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Moral dilemmas pulled into 'Battlestar' galaxy

I find myself proselytizing more for "Battlestar Galactica" than any other show, with good reason. Yes, the series, which launches its third season tomorrow , has been wildly successful for the Sci Fi Channel. But given how far it surpasses nearly everything else on TV, I'm hoping a mainstream audience will follow.

That it hasn't could reflect a fear that the show's plotlines are too complex ( in truth, "Battlestar" is easier to follow than "Lost"). It could be the lingering memory of the campy 1970s series, even though this new incarnation is completely -- almost shockingly -- dark. It could be a fear that if you're not a science fiction nut , the show won't speak to you.

But the secret to "Battlestar ," as one of my colleagues keeps saying, is not to think of it as science fiction. This is a show about religion, politics, parent-child relationships, and the moral dilemmas of insurgency. Consider it a workplace drama where the business is armed resistance.

And see it as a sharp and pointed exploration of modern times. Yes, TV today is filled with post-9/11 reflections, but most come as wish-fulfillment: unassailable heroes, embodied by the likes of Kiefer Sutherland and Dennis Haysbert, conquering black-hearted enemies. These shows can make you cheer if you need escape, but they won't make you think.

"Battlestar," in contrast, aims to unsettle us. The enemy here is a race of machines called Cylons who were created by humans, then rebelled. They are driven by religious fundamentalism, obsessed with reproduction, and exceedingly hard to kill. For the last two seasons, they tried to destroy humankind. Now, they're aiming for peaceful coexistence, even if they have to use deadly force to make it happen.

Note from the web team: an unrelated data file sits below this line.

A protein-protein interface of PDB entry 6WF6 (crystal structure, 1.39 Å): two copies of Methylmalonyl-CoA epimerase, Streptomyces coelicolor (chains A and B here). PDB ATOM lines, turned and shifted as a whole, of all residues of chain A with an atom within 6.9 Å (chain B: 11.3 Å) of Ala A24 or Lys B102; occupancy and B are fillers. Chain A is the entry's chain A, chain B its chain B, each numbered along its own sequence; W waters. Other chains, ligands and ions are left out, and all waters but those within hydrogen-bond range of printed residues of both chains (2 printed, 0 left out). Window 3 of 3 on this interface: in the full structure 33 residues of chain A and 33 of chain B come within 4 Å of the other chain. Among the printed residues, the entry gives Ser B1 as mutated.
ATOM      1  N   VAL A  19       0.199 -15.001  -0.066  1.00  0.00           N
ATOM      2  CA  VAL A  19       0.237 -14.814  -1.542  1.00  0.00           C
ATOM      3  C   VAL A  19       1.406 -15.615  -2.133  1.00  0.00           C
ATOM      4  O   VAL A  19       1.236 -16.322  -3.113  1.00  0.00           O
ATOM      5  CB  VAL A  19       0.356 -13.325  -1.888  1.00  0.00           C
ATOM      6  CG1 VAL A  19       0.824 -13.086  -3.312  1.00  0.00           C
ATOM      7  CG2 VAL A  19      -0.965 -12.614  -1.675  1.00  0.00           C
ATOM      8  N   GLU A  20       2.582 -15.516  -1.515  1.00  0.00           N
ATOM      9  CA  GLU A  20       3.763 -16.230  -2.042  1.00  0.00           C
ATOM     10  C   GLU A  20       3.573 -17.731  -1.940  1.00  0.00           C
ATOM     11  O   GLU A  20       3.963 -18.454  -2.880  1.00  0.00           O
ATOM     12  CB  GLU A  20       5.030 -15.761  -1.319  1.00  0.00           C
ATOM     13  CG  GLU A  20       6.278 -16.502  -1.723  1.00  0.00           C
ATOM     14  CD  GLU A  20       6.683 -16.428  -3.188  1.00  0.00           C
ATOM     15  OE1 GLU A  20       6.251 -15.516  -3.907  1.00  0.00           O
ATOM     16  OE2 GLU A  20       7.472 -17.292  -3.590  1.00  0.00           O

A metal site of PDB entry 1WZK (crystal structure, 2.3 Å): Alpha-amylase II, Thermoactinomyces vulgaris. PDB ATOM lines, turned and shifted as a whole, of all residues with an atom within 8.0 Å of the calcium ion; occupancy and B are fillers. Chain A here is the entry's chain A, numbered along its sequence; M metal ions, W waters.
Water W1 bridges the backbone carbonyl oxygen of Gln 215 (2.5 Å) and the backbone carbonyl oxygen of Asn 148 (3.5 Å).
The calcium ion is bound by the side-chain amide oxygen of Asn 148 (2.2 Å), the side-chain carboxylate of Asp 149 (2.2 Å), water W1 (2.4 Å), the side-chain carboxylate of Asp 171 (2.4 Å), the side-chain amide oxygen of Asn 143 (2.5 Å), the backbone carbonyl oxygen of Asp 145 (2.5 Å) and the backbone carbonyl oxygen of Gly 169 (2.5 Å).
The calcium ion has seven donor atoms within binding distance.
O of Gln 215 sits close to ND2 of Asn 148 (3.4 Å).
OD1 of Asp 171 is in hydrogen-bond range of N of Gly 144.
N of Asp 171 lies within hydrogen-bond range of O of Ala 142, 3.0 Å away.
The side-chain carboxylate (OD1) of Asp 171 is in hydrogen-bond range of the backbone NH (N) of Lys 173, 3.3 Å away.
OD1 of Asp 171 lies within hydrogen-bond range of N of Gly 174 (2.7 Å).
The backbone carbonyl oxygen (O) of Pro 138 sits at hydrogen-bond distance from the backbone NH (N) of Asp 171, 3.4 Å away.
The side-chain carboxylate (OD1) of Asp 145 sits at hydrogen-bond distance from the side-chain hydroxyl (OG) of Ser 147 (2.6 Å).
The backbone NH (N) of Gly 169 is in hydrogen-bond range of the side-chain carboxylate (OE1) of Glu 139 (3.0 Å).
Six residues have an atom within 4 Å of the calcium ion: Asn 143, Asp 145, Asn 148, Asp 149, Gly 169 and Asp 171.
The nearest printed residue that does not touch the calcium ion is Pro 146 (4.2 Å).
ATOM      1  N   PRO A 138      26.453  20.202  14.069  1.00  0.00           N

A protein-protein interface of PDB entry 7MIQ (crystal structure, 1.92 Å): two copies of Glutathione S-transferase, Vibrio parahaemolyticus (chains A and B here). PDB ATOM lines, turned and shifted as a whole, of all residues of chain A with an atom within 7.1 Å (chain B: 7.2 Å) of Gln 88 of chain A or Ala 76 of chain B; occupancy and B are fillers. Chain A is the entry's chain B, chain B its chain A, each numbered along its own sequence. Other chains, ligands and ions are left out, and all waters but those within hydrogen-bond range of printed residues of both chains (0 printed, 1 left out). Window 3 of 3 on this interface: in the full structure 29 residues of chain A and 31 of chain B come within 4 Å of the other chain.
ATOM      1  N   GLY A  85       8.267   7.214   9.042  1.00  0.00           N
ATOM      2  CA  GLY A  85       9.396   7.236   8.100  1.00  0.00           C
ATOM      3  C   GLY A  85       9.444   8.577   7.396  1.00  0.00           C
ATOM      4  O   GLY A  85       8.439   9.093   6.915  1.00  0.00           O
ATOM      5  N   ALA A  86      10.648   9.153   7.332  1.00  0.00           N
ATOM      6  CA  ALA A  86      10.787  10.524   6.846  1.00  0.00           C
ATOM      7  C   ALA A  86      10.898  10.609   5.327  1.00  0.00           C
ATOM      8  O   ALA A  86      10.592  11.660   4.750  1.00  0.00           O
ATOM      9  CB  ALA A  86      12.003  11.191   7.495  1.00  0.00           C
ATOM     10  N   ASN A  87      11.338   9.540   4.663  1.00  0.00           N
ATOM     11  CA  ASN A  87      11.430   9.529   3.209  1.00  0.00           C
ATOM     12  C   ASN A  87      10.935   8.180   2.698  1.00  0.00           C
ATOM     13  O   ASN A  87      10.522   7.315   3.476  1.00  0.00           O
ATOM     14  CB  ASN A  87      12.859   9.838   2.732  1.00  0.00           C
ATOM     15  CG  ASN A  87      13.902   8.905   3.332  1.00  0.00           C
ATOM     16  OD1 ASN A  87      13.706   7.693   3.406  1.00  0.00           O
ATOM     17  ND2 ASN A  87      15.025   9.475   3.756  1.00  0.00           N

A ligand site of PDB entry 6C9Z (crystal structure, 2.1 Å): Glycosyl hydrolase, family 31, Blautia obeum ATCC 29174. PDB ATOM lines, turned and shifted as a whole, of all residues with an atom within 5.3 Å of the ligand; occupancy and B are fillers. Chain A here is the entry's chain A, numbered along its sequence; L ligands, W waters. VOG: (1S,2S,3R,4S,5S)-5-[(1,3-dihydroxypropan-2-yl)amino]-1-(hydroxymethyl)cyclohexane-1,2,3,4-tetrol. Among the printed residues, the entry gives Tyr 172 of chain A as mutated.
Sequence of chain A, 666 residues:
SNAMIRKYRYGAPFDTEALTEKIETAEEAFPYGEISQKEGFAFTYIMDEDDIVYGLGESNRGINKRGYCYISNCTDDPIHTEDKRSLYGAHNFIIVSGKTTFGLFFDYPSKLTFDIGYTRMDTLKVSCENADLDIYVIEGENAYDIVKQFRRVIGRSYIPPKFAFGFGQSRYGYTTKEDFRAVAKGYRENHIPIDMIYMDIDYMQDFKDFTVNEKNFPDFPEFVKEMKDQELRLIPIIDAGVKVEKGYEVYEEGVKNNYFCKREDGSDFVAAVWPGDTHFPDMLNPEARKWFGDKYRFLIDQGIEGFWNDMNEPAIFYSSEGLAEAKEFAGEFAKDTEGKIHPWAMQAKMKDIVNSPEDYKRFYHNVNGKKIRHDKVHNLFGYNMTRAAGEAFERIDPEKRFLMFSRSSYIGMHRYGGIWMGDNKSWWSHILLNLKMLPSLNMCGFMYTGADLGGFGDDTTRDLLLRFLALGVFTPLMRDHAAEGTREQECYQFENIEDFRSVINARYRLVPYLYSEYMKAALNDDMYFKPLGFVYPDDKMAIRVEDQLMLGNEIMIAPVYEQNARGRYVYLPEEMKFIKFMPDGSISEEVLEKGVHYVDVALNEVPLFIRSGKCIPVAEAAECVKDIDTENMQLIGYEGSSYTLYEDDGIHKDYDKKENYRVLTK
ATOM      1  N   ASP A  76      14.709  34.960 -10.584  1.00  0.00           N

That was how last spring's season finale acknowledged a looming problem -- that the series' endless-chase story line threatened to feel repetitive -- and dispensed with it brilliantly. Suddenly, the action skipped a year into the future, when humans had returned to mundane life on a barely hospitable planet. The Cylons returned in force and took over the government, hoping that the humans would warm to their good will. The ground rules had changed; this was suddenly a story about occupation.

Tomorrow's two-hour season premiere begins four months later, as a resistance movement simmers on the ground. The humans' military ships, which had fled from the planet when the Cylons appeared, are plotting to rescue the people they left behind. Admiral Adama (Edward James Olmos) is wrestling with his guilt.

I'm hesitant to reveal too much more, because the twists and surprises are worth their while. Suffice it to say that this show, unlike far too many serials, doesn't forget its past. The characters -- in particular, Gaius Baltar (the devilishly smarmy James Callis ) and Ellen Tigh (Kate Vernon ) -- are impeccably true to themselves and their flaws. Apollo (Jamie Bamber) has gotten convincingly fat and convincingly soft. The story line involving Starbuck (Katee Sackhoff ), held captive by a Cylon bent on winning her love, rings least true, but I'm willing to give it time.

These first two hours are stocked with references to the war on terror: suicide bombings, unexplained detentions, torture (and official denial of its existence), the question of whether benevolent occupation is truly possible. A scene of a nighttime raid is shot in grainy-green night vision that conjures war footage from Iraq. But while the elements are there, ``Battlestar" is less an allegory about current events than a rumination on how we might view things if tables were turned.

The production values, as usual, are cinematic. The acting is strong -- particularly from Olmos, who practically mutters his lines, taking dialogue that threatens to be trite and managing to make it sound profound. When one character asks how he knows he can trust her, Olmos responds, ``I don't. That's what trust is."

In context, it's perfect. And perfectly relevant, too.

Joanna Weiss can be reached at

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